"It's a bizarre situation. In the last week I went from being jobless to writing for one of the biggest automotive magazines in Sweden," Nils Jangen, 28, told The Local.
Jangen's unlikely journey out of unemployment took place after one last-ditch effort to raise some cash after months of joblessness had left him nearly broke.
Having relocated to Sundsvall last August to accompany his girlfriend as she continued her studies, Jangen didn't realize that finding a job in the eastern Swedish town would be so difficult.
"I knew it wouldn't be easy, but I had no idea it would be so tough," he explained.
With his savings near zero and no job offers in sight, Jangan found himself with no other choice than to sell his trusty Subaru, a hatchback that had been in the family for nearly two decades.
"I'd sent off 200 CVs and had only been to one interview. I was getting pretty desperate," he said.
So one evening in early January, Jangan set about writing up what he hoped would be a winning ad to be published on the Blocket buy-sell site.
"I included a bit of humour thinking it might help get my car sold. It wasn't going to sell itself; it's really an old beater," he said of the white 1985 Subaru Justy J10 Trendy.
Jangan's creative muse resulted in an ad that placed his car in a scene from the Lord of the Rings film, complete with a fierce looking Saruman. To spice things up further, Jangan cut and pasted an '80s-era picture of US actor and cult hero David Hasselhoff giving a thumbs-up sign.
"I included The Hoff because my girlfriend has this weird sort of crush on him. That's why he's there. After I'd put in scenes from Mordor, I figured 'Why not add The Hoff?'"
In the text of the ad, Jangan referred to his car as a "Japanese mountain goat" featuring "the power of 54 frighteningly well-hung horses", adding that it was "hand-forged in the darkest of Japanese industries" by "the Saruman of carmakers".
"The car has seat belts in all seats built with the 1984-patented I.D.N.R.I.S, which stands for Instant Death No Retardation Impact System. In other words, there is no risk of ending up in long-term care because you die immediately in any collision at speeds higher than 12 km/hour," the ad read.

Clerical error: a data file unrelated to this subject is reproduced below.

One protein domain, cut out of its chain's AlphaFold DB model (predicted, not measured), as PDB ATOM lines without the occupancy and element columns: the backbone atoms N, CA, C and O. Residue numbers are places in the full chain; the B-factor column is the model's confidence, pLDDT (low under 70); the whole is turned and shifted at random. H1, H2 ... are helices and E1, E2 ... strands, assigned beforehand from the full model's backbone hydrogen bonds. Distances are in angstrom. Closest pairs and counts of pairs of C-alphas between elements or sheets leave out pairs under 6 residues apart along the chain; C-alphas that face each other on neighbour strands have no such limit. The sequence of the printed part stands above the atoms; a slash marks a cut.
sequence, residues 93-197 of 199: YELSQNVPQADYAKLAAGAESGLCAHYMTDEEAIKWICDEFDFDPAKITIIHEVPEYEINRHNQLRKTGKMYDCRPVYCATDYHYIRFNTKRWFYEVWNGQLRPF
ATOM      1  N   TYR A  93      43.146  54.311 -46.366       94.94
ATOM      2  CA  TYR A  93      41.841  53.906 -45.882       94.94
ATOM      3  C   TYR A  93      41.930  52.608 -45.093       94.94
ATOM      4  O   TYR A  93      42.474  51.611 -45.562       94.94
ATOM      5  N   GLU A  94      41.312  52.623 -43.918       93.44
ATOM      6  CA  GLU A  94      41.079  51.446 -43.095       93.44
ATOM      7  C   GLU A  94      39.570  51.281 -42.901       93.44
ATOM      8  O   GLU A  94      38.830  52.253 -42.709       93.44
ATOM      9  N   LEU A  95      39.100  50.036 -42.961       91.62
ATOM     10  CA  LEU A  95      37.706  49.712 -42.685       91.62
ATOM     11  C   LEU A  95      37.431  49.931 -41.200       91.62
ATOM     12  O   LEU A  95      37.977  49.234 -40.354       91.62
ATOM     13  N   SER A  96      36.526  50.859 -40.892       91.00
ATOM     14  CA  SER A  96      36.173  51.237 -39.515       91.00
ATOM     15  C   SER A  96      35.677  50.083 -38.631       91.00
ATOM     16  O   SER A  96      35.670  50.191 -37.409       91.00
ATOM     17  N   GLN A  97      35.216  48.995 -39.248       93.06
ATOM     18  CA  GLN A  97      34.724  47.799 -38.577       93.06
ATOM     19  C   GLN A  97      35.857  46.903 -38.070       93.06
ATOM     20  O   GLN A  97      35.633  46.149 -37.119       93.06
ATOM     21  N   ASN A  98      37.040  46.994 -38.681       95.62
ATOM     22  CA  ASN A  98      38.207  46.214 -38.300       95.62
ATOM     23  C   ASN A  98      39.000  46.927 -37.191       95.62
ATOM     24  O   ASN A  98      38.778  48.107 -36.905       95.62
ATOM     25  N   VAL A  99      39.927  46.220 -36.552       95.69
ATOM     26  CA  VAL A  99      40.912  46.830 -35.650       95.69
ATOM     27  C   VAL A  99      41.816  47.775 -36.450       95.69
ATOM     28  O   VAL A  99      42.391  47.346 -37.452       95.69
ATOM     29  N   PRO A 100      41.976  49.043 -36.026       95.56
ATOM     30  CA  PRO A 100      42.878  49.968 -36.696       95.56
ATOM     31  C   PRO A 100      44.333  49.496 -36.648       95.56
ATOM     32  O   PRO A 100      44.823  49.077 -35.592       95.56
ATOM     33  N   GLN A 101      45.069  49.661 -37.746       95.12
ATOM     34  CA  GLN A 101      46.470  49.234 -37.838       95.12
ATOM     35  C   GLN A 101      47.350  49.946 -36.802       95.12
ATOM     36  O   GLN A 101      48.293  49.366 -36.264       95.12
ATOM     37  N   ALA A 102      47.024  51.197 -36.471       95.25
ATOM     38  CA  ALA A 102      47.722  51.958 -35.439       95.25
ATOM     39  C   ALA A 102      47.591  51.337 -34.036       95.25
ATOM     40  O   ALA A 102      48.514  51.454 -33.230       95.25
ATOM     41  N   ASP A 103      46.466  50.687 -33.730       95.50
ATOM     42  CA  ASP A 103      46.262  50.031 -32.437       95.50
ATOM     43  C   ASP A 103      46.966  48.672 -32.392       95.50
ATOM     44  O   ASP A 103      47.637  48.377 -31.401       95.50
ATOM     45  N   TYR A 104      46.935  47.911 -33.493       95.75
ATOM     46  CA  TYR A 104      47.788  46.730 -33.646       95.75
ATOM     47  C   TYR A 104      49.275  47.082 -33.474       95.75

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While listing an asking price of 10,000 kronor ($1,500), Jangan added in the ad that he would be willing to trade the car for a job as he was "in a city where the prospects for the future are on a par with those of North Korea".
After publishing the ad on a Monday, Jangan didn't think much about it at first. But the ad struck a chord with Blocket users, who shared it widely via social media, leading to a write up in the local Dagbladet newspaper.
And when Jangan checked his email on Tuesday night, he shocked to find hundreds of new mails inquiring about the car and praising his creativity.
Among the many emails were dozens of job offers, including one from motorsports magazine Auto, Motor, & Sport.
"I've always dreamed of being an automotive journalist – probably watched too much Top Gear in my time, so I said yes right away," Jangan recalled.
The Monday following the publication of his ad for the Subaru, the previously jobless Swede found himself working under deadline pressure at the magazine.
"I'm getting thrown in at the deep end. It's really exciting," he said.
"I'm doing my best to pretend to know what I'm talking about. I don't have any formal training as journalist or a writer, but I'm pretty into cars so at least I have some credibility."
And the Subaru?
It was ultimately sold for a few hundred kronor to a local auto repair shop, which plans to use it as a mobile, four-wheeled advertisement.
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